The Government has decided there will not be dedicated Maori seats on the Auckland super-city council.
The Cabinet on Monday reconfirmed its decision that legislation on Auckland's governance, currently before a parliamentary select committee, will not provide for separate Maori seats.
The ACT Party and Maori Party have pledged their support of the National-led Government on issues of confidence and supply.
ACT leader and Local Government Minister Rodney Hide last week said he would resign his ministerial portfolios if legislation setting up the super-council provided for Maori seats.
Mr Hide and Maori Party leader Pita Sharples, who is also Minister of Maori Affairs, made representations at the Cabinet meeting.
The ministers have now been asked to work together to decide upon an effective way to ensure Maori representation at local government level.
Prime Minister John Key says the Cabinet believes it would have been inequitable to put in place Maori seats only in Auckland and not throughout New Zealand.
Mr Key says this decision is also consistent with the general view of the National Party.
He says Mr Hide's opposition to the seats was taken into consideration, but was not a dominant factor.
Battle for seats not over - Sharples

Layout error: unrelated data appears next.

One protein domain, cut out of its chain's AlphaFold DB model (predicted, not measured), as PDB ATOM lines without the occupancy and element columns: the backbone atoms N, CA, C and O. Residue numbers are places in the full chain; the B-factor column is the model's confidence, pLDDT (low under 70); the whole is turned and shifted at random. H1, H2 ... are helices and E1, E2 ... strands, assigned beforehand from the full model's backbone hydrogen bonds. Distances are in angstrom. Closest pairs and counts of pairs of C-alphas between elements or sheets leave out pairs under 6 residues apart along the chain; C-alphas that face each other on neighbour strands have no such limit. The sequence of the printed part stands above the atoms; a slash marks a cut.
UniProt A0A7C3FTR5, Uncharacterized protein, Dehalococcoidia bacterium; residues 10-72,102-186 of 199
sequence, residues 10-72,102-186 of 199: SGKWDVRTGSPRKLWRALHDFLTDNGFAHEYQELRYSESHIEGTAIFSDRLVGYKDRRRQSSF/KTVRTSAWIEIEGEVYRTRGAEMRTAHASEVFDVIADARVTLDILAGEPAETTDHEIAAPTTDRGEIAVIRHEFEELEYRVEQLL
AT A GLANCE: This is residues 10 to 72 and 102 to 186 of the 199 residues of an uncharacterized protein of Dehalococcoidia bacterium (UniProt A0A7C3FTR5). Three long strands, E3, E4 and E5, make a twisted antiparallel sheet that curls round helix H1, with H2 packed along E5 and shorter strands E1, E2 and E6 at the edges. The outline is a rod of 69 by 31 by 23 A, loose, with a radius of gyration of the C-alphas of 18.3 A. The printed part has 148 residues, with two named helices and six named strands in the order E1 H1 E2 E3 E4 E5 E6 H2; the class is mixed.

Dr Sharples says the battle for Maori seats on the super-council is not over.
He rejected Monday's decision and says the Maori Party will try to introduce seats through an amendment when the Auckland governance legislation is before the House.
Dr Sharples says the final decision lies with Parliament and the Maori Party will lobby National MPs to vote for the inclusion of Maori seats on the super-council.
Before the announcement, Dr Sharples said Maori would view it as a major rebuke if the Government rejected the idea of dedicated Maori seats.
Meanwhile, an iwi involved in a protest in May calling for Maori representation on the council says it is hugely disappointed.
Ngarimu Blair, from Auckland tribe Ngati Whatua o Orakei, told Checkpoint the fight is not over and there is potential for further protest.
"Unfortunately, we're just doing more of the same and we were hoping for a forward-looking Auckland - one that would reflect the diversity of cultures here.
"This system is just going to entrench what we have at the moment - and that is a council which is overly represented by middle class Pakeha."
Mr Blair said alternatives such as a statutory or advisory board or council committee would be toothless and a repeat of hopeless groups to represent Maori.
Hide 'acted on principle'
Mr Hide said on Monday he acted on principle and has not held the Government to ransom over the issue of Maori seats on the super-council.
An e-mail, circulated by National Party MP Tau Henare, claimed Mr Hide had made threats to split the Government over the issue.
Mr Hide said last week he would quit all his portfolios if the seats were approved but would not renege on the confidence and supply agreement with National.
The minister said he clearly outlined his position with Mr Key in June.
Mr Hide said the Prime Minister's office has apologised for the e-mail's release and its content.